I like the idea of measuring each and every class-A-sized block
against some standard separately, since a lot of the class-C space has
been allocated to regional registries this way and it inconveniences
those places which have done the best the least. I'm less attached to
the number 1200 in particular, but I do think an explicit target should
be chosen which represents both a tractable limit to design big routers for
and which allows the implementation of efficient address allocation strategie
which won't have to be tighened over time. I do note that 1200 is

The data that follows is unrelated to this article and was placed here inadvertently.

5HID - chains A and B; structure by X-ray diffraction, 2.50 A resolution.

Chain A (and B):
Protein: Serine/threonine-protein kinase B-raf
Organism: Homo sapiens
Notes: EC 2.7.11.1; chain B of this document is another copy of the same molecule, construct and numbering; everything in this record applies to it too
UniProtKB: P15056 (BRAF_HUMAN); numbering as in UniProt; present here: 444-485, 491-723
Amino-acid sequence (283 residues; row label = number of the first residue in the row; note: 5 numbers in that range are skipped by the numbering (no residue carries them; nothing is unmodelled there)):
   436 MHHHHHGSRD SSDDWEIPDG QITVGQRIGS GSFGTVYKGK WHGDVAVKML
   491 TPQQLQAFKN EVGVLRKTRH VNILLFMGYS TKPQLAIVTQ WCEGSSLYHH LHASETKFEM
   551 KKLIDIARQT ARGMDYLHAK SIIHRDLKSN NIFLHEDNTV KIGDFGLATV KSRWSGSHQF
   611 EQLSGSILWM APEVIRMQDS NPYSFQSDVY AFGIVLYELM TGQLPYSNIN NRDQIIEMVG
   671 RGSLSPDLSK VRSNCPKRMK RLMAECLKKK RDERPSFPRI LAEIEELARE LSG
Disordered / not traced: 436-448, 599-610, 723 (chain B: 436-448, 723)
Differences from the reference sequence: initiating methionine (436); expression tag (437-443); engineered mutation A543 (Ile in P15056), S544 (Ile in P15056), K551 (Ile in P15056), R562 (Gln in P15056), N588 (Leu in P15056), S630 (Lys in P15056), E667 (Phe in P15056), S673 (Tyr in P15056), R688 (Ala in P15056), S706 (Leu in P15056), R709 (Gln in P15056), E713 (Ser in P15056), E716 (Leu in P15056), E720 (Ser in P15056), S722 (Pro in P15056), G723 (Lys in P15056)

close to the threatened /18 address filter, but this is mostly accidental.
I'd much rather see each space filled with /14's and /20's, and even
an occasional /23 or /25, as appropriate and as long as the filled block
was only 1200 (or N, for some well-defined N) routes, rather than
picking an arbitrary, one-size-fits-all filter limit. The latter is
a sign of failure.
So, perhaps we should just look at the total amount of IP address space
advertised by a provider in its routing advertisements, then divide
this amount by the number of routes the provider advertises, and
see whether the resulting number meets the goal.